A simple Modbus network can have up to 247 connected at one time the same network. Each of the 247 connected Modbus devices is assigned their own unique identifier which they will use to communicate with other Modbus devices.
Note: Modbus TCP/IP networks can generally support more devices than a traditional Modbus serial network.
In a master and slave configuration, the communication stream is controlled by the Modbus master. The Modbus master can request data from or write data to Modbus slave devices across the network using a specific register and/or coil addresses. The Modbus slaves on the other-hand can only respond to the master's requests or commands as it is received.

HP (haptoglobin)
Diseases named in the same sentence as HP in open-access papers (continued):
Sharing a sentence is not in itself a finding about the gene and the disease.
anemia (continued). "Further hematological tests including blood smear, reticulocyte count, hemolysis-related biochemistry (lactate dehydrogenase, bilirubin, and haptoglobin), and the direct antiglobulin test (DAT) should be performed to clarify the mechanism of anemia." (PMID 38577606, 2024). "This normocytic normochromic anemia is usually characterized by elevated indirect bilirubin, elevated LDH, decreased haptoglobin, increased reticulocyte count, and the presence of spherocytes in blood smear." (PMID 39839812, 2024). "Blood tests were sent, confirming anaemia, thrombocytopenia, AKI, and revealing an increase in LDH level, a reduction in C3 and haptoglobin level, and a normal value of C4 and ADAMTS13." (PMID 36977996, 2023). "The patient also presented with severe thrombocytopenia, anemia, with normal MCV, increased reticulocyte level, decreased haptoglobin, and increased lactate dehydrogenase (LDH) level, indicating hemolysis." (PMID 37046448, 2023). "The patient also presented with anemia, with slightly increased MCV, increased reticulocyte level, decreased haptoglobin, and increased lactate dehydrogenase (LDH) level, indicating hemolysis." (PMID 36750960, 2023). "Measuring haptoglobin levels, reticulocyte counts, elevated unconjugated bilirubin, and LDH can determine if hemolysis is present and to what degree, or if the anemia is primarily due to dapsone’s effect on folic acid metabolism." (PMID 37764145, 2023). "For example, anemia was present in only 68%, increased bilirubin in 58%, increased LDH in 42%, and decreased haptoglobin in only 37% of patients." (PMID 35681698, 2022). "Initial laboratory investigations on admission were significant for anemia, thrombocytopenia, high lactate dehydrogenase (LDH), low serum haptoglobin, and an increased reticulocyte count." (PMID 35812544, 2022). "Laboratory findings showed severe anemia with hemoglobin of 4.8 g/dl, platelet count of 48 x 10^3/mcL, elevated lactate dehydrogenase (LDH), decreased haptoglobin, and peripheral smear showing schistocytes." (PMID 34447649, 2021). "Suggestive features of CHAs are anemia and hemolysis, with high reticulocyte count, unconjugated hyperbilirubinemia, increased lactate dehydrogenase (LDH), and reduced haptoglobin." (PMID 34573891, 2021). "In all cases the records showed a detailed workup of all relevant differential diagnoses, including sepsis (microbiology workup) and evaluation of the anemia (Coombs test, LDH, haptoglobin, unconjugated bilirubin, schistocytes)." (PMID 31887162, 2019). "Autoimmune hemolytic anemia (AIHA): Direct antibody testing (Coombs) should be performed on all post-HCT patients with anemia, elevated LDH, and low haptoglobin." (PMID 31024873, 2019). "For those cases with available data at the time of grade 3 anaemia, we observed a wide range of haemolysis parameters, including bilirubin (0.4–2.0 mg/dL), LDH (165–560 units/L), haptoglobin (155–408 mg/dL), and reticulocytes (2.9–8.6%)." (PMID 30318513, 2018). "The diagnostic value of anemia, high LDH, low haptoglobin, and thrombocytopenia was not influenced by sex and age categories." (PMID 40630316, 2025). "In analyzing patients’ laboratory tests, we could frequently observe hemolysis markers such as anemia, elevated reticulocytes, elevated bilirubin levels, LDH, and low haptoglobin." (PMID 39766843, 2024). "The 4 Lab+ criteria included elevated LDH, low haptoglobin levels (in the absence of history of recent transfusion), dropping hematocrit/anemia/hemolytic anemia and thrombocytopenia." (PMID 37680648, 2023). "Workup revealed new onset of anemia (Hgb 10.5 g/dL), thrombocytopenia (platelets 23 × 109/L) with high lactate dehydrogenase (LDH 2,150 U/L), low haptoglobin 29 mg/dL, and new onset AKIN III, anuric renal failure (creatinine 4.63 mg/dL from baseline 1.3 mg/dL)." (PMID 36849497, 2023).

These Modbus networks typically utilize a serial connection - a serial connection, or serial communication, is the process of sending data one bit at a time over a connection or communication channel in a sequence.
While Modbus TCP/IP networks, which are made up of devices that support the Modbus TCP/IP protocol, will usually use 10BaseT or faster for their connection. 10BaseT is a twisted-pair cable that is used for LAN and can achieve speeds of up 10Mbps.
In other words, TCP/IP is used as the transport protocol of the Internet and is made up of two different protocol layers.
The first layer, the transport layer, called the Transmission Control Protocol (TCP) is used to break up a message or file into smaller pieces of data called packets that are then sent over the Internet. It is also responsible for rearranging the packets when it receives them.